CALYSTE'GIA (from eaab/, calyx, and crrhce, to cover), a g sus of plants composed of species included under Conre/ rides, and by Robert Brown. It is distinguished by two large bracts which inclose the flower. It has a 5-parted calyx, a cam panulate 5-plicate corolla, one style, a 2-lobed stigma, globose or terete lobes, a 2-celled ()yttrium with 2 ovules; the capsule only 1-celled from the shortness of the dissepiment. The species are laeteacent, glabrous, twining or prostrate herbs, with solitary 1-flowered peduncles.
C. &plain, Great Bindweed, has sagittate or cordate very acute leaves ; lobes truncate, entire, cordate, keeled ; acute bracts, longer than the calyx, but one-half shorter than the corolla ; the peduncles square; sepala acute. This is the Conrolrulta Sepium of older botanists., The genus Calystegia is not adopted by Koch, Babington, and other botanists. It is a native of Europe, in hedges, and is found in Great Britain very common. It possesses apparently the properties of the genus armoire/us. llaller and Withering state that the expressed juice of the root may be used as a substitute for acammony. It is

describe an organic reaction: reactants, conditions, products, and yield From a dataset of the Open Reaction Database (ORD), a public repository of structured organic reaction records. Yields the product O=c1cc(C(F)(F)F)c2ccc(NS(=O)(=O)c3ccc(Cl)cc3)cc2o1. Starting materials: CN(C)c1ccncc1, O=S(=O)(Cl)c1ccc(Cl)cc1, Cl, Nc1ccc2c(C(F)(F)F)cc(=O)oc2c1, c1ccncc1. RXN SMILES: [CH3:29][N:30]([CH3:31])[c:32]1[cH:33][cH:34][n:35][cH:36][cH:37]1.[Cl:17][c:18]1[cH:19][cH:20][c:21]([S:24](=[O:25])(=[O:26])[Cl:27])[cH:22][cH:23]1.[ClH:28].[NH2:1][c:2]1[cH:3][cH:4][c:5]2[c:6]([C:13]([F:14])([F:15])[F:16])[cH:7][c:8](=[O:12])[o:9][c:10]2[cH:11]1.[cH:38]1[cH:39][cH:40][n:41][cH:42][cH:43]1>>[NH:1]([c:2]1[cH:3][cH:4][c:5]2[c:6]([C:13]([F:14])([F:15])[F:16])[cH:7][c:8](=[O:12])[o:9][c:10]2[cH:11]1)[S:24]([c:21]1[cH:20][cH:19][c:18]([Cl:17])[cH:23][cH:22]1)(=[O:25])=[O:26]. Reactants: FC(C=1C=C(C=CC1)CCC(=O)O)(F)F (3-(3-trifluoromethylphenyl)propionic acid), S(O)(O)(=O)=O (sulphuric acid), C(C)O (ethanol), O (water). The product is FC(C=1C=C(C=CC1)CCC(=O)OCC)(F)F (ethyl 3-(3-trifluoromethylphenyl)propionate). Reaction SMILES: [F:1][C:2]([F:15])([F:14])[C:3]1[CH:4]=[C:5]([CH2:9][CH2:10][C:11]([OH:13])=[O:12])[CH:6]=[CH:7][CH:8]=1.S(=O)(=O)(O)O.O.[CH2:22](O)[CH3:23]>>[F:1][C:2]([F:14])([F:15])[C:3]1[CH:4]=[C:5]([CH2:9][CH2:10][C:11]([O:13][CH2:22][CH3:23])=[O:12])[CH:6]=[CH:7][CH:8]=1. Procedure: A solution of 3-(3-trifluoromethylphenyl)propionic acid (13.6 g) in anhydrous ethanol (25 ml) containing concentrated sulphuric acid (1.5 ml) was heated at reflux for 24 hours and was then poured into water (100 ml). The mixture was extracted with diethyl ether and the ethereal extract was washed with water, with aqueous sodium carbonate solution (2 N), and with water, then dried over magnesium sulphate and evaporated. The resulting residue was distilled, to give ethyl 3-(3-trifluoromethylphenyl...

sometimes called German Scammony. In doses of 20 or 30 grains it has been recommended as a hydragogue cathartic in dropsies, by Mason Good.
C. Soldanella, Sea Bindweed, has trailing glabrous rather fleshy leaves, reniform, entire, or a little angular ; peduncles angular, angles winged ; bracta large, ovate, blunt, mucronate, generally shorter than the mays. It is a native of many parts of Europe on the sea-coast, and also some parts of Asia. It is common on the coasts of Great Britain. The young stalks are sometimes eaten pickled. The juice of the mature plant is however a cathartic.
Several other species of this genus are described. Like the Comas/ nal they are elegant plants in blossom, and are of the most easy culture. They may be propagated by pieces of the root or by seeds. The C. Soldenelle should now and then be watered with salt-water.
(Don, Gardener's Dictionary.)